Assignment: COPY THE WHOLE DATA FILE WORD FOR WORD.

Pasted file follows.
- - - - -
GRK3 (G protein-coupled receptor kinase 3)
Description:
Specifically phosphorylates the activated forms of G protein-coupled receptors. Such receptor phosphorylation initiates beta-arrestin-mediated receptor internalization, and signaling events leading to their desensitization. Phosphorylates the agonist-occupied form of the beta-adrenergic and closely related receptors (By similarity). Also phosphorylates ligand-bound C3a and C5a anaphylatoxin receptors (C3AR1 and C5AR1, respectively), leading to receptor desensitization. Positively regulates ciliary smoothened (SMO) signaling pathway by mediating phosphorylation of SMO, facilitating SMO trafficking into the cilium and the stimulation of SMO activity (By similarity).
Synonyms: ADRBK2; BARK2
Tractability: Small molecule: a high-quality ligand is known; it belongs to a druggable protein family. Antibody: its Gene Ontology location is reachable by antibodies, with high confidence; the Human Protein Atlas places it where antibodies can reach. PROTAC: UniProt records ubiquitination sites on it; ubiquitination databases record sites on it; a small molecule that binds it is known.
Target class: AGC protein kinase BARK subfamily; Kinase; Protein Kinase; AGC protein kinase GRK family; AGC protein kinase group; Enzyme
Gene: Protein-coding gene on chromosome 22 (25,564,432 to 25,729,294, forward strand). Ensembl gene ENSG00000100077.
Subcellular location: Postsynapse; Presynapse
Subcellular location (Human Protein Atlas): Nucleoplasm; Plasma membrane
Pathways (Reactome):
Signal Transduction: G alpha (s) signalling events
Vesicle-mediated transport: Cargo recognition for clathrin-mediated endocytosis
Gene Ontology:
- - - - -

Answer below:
GRK3 (G protein-coupled receptor kinase 3)
Description:
Specifically phosphorylates the activated forms of G protein-coupled receptors. Such receptor phosphorylation initiates beta-arrestin-mediated receptor internalization, and signaling events leading to their desensitization. Phosphorylates the agonist-occupied form of the beta-adrenergic and closely related receptors (By similarity). Also phosphorylates ligand-bound C3a and C5a anaphylatoxin receptors (C3AR1 and C5AR1, respectively), leading to receptor desensitization. Positively regulates ciliary smoothened (SMO) signaling pathway by mediating phosphorylation of SMO, facilitating SMO trafficking into the cilium and the stimulation of SMO activity (By similarity).
Synonyms: ADRBK2; BARK2
Tractability: Small molecule: a high-quality ligand is known; it belongs to a druggable protein family. Antibody: its Gene Ontology location is reachable by antibodies, with high confidence; the Human Protein Atlas places it where antibodies can reach. PROTAC: UniProt records ubiquitination sites on it; ubiquitination databases record sites on it; a small molecule that binds it is known.
Target class: AGC protein kinase BARK subfamily; Kinase; Protein Kinase; AGC protein kinase GRK family; AGC protein kinase group; Enzyme
Gene: Protein-coding gene on chromosome 22 (25,564,432 to 25,729,294, forward strand). Ensembl gene ENSG00000100077.
Subcellular location: Postsynapse; Presynapse
Subcellular location (Human Protein Atlas): Nucleoplasm; Plasma membrane
Pathways (Reactome):
Signal Transduction: G alpha (s) signalling events
Vesicle-mediated transport: Cargo recognition for clathrin-mediated endocytosis
Gene Ontology: